Digital technologies and machine learning for ubiquitous monitori | 49944

Journal of Neurology & Neurophysiology

ISSN - 2155-9562

Digital technologies and machine learning for ubiquitous monitoring of neurological and neuromuscular disorders

13th World Conference on Neurology and Neuromuscular Disorders

October 01-02, 2018 | Frankfurt, Germany

Sri Krishnan

Ryerson University, Canada

Keynote: J Neurol Neurophysiol

Abstract :

Many neurological and neuromuscular disease management and screening could benefit from long-term processing and analysis of physiological signals such as EEG, EMG, EOG, PSG, speech, and gait rhythm. The advancements in wearable digital health technologies and the availability of massive storage and computational processing power has made it possible for implementation of advanced mathematical and signal processing techniques for pre-processing tasks such as removal of noise and reduction of interferences/artifacts, extraction of robust features/signatures from physiological signals, and implementing machine learning systems for informed clinical decision making. For example, signal analysis research (SAR) group at Ryerson University has analyzed gait rhythm for automatic classification of Parkinsonā??s, Huntingtonā??s and ALS. We have also processed and analyzed the non-stationary nature of polysomnographic sleep signals in identifying RBD disorders and PLMS. The group is also involved in processing and analyzing sensor information related to EOG and voices in identifying signal features related to diseases such as Parkinsonā??s and sleep related disorders. The challenges associated in these areas are that the signals acquired are non-stationary, produced by non-linear systems, and have variabilities associated with them they could be analyzed to provide rich information in temporal, spectral or spatial domains by using advancements of signal processing and machine learning. The cost effective and patient comfort associated with human factors make them valuable for home-based, telehealth and mobile health based long-term data acquisition and monitoring application. The exponential growth in digital technologies related to sensors and communications (For example, Internet of Things-IoT), and the availability of data and machine learning/AI techniques are all poised to make the field of clinical decision making and patient management even more affordable and ubiquitous. In any of these digital healthcare designs, security and privacy protocols have to be incorporated as part of the design process pipeline. Recent Publications 1. Athavale Y and Krishnan S (2017) Biosignal monitoring using wearables: Observations and opportunities. Biomedical Signal Processing and Control 38:22-33. 2. Wu Y and Krishnan S (2010) Statistical analysis of gait rhythm in patients with Parkinson's disease. IEEE Transactions on Neural Systems and Rehabilitation Engineering, 18(2):150-158. 3. Krishnan S and Athavale Y (2018) Trends in biomedical signal feature extraction. Biomedical Signal Processing and Control 43:41-63.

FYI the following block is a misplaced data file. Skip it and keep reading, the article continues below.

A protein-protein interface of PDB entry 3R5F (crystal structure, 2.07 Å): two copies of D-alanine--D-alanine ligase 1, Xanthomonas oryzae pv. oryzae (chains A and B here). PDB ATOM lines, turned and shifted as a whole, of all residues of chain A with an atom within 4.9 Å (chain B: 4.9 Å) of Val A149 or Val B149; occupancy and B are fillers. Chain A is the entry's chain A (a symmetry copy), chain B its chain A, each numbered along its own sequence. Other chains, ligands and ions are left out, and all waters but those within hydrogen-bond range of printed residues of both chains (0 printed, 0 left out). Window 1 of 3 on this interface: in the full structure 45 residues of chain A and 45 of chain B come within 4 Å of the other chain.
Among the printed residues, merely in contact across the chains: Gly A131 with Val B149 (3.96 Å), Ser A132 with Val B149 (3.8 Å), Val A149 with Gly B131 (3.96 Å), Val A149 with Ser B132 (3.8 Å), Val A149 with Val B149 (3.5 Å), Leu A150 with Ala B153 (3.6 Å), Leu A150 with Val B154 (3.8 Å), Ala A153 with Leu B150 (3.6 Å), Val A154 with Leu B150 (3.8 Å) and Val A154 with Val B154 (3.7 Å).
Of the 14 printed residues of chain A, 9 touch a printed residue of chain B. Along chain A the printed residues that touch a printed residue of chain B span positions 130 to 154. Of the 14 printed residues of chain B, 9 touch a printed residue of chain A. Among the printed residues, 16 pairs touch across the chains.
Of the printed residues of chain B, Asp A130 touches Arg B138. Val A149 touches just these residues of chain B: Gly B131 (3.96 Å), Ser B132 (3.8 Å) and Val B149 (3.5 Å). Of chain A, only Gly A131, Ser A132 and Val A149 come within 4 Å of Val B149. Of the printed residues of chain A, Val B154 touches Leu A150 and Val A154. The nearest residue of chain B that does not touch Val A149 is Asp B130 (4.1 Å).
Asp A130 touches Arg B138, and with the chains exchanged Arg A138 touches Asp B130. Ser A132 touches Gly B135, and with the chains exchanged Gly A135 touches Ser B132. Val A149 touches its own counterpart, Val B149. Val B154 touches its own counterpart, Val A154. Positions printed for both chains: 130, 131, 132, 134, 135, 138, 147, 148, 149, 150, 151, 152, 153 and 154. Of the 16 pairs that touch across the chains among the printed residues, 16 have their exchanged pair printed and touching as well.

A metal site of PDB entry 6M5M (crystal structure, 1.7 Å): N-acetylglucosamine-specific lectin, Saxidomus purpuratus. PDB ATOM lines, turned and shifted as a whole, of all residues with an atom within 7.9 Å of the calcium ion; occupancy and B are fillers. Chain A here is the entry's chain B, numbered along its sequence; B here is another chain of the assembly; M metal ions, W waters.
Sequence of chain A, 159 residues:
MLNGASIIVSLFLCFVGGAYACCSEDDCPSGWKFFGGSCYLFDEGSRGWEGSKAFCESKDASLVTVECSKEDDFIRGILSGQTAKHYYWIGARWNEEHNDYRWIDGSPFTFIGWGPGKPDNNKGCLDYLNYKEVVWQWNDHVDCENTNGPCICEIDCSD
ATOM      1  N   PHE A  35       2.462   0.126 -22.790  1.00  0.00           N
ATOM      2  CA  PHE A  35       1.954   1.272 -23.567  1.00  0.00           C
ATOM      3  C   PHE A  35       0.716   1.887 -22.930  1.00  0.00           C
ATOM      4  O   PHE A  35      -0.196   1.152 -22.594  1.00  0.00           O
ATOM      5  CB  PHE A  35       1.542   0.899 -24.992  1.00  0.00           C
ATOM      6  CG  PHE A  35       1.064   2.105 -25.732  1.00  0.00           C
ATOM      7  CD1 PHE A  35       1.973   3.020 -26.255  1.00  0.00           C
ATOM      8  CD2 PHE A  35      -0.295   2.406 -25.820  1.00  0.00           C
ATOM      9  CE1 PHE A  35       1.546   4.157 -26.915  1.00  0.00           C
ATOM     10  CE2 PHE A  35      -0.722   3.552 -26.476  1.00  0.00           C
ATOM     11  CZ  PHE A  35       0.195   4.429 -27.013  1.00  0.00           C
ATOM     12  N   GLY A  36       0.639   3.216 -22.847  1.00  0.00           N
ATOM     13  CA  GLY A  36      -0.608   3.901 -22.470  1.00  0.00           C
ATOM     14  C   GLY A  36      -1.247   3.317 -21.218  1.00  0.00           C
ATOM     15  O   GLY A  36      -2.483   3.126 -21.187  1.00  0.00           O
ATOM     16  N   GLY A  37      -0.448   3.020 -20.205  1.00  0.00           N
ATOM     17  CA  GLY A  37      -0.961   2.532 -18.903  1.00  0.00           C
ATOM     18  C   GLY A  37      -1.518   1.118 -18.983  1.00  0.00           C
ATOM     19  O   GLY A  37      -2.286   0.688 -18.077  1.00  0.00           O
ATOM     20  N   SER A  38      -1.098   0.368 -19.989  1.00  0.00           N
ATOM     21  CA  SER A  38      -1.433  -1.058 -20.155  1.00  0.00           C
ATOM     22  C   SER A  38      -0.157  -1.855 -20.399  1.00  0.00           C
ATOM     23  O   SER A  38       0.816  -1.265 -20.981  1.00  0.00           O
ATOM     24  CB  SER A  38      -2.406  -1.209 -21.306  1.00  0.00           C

Biography :

Sridhar Krishnan has joined Ryerson University, Toronto, Canada in 1999, and currently he is a Professor of Electrical and Computer Engineering, and Co-director of the Institute for Biomedical Engineering, Science and Technology (iBEST). From 2007-2017, he was a Canada Research Chair in Biomedical Signal Analysis. He has published 310 papers in refereed journals and conferences and six of his papers have won best paper awards. He is a Fellow of the Canadian Academy of Engineering.